A Patient's Lawsuit Shook the Field of Psychiatry

Book excerpt explores how case pitted psychoanalysis vs. new world of antidepressants
By John Johnson,  Newser Staff
Posted Oct 29, 2022 7:45 AM CDT
A Patient's Lawsuit Shook the Field of Psychiatry
Chestnut Lodge in Maryland, as seen in a 1909 postcard.   (Wikipedia)

In 1979, a 41-year-old kidney doctor named Ray Osheroff checked into the renowned Chestnut Lodge psychiatric institution in Maryland because he was suffering from depression. As Rachel Aviv recounts in her book Strangers to Ourselves: Unsettled Minds and the Stories That Make Us—excerpted in the Guardian—there was no quick cure. The institution frowned on the emerging field of biochemistry and antidepressants and relied solely on psychoanalysis. When Osheroff's mother visited him after about six months, she was rattled by his deterioration and asked he be given antidepressants. "But to the Lodge psychiatrists the premise of this form of treatment—to be cured without insight into what had gone wrong—seemed superficial and cheap." They refused.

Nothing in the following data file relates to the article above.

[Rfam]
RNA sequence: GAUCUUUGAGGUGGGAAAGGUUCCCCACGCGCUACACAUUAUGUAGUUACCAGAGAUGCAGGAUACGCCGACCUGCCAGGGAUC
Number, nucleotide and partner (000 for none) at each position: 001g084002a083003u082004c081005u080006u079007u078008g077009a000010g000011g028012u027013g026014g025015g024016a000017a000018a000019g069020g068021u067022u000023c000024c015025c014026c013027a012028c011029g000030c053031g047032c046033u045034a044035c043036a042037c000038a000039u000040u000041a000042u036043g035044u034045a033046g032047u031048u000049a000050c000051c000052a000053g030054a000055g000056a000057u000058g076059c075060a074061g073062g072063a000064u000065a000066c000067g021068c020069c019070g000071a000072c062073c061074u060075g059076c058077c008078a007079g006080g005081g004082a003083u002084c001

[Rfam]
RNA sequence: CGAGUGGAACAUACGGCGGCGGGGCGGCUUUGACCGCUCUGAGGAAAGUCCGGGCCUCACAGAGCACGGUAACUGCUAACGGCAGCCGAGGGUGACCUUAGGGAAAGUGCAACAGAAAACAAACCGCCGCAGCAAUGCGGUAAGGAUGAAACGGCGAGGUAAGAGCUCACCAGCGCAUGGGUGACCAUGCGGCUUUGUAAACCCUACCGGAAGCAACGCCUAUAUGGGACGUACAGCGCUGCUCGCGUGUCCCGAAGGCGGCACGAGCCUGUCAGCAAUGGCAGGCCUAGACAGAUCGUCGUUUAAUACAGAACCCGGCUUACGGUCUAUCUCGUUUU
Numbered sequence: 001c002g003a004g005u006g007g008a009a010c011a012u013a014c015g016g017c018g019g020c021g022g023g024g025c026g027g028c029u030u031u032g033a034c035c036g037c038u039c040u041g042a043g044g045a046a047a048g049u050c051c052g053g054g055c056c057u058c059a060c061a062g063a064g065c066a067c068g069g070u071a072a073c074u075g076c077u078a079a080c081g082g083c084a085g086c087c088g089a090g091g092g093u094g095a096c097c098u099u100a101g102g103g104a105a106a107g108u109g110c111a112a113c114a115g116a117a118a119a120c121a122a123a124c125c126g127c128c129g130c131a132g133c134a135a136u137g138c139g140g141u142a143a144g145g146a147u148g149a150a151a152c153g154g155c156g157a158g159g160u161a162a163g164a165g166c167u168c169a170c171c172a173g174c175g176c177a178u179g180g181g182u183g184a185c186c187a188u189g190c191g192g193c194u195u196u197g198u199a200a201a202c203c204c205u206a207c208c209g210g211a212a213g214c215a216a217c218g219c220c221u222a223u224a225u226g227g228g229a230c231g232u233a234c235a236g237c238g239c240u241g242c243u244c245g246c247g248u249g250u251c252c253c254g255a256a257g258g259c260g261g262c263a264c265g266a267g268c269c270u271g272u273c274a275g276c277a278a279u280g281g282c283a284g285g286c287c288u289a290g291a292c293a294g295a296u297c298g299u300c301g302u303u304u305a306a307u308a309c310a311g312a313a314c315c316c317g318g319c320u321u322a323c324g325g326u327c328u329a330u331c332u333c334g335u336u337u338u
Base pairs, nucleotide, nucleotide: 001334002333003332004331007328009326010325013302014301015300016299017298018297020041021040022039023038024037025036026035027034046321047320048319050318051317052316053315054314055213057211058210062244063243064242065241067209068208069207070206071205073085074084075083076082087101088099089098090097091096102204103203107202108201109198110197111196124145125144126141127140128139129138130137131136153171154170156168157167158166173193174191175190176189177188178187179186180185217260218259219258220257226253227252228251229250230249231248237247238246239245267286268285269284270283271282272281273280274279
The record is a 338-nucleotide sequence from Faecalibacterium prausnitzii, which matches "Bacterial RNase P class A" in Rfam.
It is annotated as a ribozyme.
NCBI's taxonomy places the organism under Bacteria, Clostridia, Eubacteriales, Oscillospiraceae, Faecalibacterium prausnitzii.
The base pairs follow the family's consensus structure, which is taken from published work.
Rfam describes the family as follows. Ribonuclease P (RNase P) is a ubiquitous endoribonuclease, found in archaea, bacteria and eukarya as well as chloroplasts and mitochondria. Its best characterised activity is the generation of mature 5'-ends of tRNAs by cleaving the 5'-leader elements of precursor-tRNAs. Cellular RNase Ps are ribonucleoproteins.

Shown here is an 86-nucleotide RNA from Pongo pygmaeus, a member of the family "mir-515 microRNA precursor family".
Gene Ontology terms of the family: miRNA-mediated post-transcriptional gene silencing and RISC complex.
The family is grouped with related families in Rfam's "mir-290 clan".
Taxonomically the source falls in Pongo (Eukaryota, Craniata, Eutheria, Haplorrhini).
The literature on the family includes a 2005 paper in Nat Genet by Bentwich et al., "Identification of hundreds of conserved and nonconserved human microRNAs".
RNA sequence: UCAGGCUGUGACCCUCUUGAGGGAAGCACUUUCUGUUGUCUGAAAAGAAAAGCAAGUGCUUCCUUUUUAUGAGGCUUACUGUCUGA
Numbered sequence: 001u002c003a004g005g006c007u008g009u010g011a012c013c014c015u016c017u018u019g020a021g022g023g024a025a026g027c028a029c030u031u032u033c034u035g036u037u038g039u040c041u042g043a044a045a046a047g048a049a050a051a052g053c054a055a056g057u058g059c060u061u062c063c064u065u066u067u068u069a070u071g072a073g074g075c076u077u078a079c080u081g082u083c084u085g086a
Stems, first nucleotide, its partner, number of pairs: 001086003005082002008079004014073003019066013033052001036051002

She checked him out and put him in a Connecticut institution that administered medication. His severe symptoms resolved in weeks. Osheroff went on to sue Chestnut Lodge for malpractice, and while he settled before trial, the lawsuit resonated. The New York Times observed at the time that the dispute shook “the conventional belief, held even by some doctors, that chronic depression is not an illness, but merely a character flaw." This isn't a clear-cut story about the pharmaceutical approach winning the battle, however. Osheroff would eventually reject the explanation of his problems as an illness that could be cured with drugs because after three decades of taking them, he still felt "rootless and alone." As Aviv writes, "two different stories about his illness, the psychoanalytic and the neurobiological, had failed him." (Read the full story for more.)

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